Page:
Global supply chain challenges present opportunity for C'bbean countries

KINGSTON, Jamaica - Jamaica Manufacturers and Exporters Association (JMEA) president, John Mahfood, believes that global supply chain challenges, resulting from the novel coronavirus (COVID-19) and compounded by the Russia/Ukraine conflict, present a window of opportunity for Caribbean countries to explore and pursue regional production capacity buildout.

According to a release, the popular businessman said that the potential buildout would enable territories, where possible, to become self-sufficient and reduce their dependence on imported commodities and inputs, thereby safeguarding individual economies and, by extension, the overall region against future exogenous shocks.

Mahfood notes that businesses have been impacted by several major issues as a result of the pandemic and war.

“Companies around the Caribbean are not getting the products that they need…and we’re [experiencing] tremendous difficulties [with] shipping logistics. Consequently, there are shortages of [inputs such as] cans, glass bottles, and plastics,” he said.

Mahfood further added that these issues have been exacerbated by factors such as inflation, exchange and interest rate fluctuations, and volatile global oil prices, while pointing out that “small businesses [in particular] have been hard hit”.

“We must find ways to combat these problems [and not] be daunted. There is a need, now, for us to look at the nations in the Caribbean banding together and looking at what each country produces that can support the others. This, so that in times of shortages, we’re not looking to countries far away for supplies and trying to compete with much bigger and wealthier countries for these,” he said citing examples of at least two Jamaican companies, which are engaged in furniture and automotive exports to CARICOM member countries.

He points out that these demonstrate that “there are opportunities which local companies can capitalise on, if we act quickly”.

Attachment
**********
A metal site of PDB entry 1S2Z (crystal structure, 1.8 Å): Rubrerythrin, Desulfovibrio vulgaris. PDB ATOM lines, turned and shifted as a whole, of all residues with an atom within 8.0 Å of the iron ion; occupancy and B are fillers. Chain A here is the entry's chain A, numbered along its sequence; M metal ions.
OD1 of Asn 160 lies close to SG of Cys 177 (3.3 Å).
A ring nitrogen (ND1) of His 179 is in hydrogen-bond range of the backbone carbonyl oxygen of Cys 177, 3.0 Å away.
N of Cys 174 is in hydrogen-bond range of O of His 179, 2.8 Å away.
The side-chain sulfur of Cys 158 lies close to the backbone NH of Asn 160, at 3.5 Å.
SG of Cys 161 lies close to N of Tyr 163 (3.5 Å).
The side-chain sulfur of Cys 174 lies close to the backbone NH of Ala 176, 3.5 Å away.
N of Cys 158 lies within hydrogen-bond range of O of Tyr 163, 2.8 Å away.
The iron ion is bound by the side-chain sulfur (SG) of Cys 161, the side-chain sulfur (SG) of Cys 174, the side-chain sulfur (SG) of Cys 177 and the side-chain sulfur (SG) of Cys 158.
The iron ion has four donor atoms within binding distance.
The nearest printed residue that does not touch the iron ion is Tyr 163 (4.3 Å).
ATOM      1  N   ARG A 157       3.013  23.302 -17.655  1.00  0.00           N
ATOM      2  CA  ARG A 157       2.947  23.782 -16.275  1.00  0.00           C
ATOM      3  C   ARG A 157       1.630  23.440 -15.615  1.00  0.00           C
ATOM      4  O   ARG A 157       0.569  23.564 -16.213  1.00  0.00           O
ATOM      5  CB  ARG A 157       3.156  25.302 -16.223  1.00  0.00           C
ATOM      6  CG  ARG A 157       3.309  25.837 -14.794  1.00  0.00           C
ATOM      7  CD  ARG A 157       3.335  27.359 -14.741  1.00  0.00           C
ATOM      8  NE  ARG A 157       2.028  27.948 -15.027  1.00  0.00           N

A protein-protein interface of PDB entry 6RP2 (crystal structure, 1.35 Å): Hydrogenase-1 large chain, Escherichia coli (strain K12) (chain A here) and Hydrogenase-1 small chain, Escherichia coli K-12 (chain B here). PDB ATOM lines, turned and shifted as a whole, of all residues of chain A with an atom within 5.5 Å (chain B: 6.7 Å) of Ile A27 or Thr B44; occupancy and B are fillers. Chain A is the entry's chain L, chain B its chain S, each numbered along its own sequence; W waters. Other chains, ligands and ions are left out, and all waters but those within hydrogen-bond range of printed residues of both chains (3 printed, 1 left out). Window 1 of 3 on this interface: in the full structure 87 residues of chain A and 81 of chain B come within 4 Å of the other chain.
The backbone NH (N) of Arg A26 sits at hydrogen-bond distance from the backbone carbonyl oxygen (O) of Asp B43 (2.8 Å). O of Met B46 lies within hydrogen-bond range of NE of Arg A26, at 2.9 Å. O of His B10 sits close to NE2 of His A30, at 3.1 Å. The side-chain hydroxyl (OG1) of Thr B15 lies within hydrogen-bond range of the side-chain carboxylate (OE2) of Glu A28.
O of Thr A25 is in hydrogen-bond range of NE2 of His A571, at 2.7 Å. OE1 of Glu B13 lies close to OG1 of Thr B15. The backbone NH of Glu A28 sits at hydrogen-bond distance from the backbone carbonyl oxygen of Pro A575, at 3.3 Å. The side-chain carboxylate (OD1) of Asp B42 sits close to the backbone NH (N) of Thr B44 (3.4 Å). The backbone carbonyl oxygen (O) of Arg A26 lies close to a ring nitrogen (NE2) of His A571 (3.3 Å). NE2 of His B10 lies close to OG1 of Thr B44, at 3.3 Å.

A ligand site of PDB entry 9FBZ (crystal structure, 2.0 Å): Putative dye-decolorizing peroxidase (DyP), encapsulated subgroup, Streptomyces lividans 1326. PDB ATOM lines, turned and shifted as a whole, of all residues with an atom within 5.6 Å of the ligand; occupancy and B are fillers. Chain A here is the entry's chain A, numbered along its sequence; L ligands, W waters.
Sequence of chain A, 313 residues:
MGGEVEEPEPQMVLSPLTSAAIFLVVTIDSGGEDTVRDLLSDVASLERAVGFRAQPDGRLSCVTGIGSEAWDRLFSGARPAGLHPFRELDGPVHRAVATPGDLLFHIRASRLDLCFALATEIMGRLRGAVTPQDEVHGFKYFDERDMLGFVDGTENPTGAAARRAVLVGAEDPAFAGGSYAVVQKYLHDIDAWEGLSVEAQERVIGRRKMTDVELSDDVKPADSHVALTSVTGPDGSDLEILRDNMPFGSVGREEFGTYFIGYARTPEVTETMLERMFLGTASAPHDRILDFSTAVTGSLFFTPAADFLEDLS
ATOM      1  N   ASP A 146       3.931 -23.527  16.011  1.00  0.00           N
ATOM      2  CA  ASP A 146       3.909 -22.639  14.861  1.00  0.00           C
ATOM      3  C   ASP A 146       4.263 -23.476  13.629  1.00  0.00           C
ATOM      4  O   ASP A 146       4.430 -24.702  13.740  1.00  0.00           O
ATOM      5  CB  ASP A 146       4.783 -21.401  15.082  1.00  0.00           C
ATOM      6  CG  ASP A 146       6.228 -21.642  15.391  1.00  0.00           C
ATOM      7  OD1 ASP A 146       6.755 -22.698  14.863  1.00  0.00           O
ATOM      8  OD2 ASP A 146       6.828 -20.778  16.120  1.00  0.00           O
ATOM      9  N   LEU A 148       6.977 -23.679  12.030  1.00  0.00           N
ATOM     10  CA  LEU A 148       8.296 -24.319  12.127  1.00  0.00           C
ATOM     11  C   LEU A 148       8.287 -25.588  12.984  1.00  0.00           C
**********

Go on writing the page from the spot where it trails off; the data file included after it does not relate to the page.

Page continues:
“If we manufacture something in Jamaica, sell it here and it is accepted, you can [try to] sell it in Trinidad and Tobago, if you go into the marketplace and work hard. We can easily ship to Barbados and Trinidad, and [they] can ship to us,” the JMEA president points out.

Mahfood maintains that “we need to now start looking at how we protect ourselves in CARICOM”.

“If we were doing business with each other, we would be better protected. If we come together to protect ourselves, we [will be] stronger,” he adds.

President of the Jamaica Chamber of Commerce (JCC), Ian Neita, expressed Mahfood’s sentiments regarding bolstering trade among CARICOM countries to safeguard each territory’s commercial and economic interests.

Neita also cited the need for local private sector stakeholders to take advantage of and tap into business and investment opportunities arising, which would aid in bolstering safeguards against exogenous shocks that have commercial and economic consequences.

“We have to be bold and courageous in taking on business opportunities. Too often I hear that the opportunities are here, in Jamaica… but the local investors are not to be found; and so [there are] interests overseas [who] see the opportunities [and] come in to [take advantage of them],” he expressed.

Neita maintains that “we have to be less risk-averse as a business community and take advantage of some of these opportunities that are emerging” which, he adds, will redound to Jamaica’s long-term benefit.

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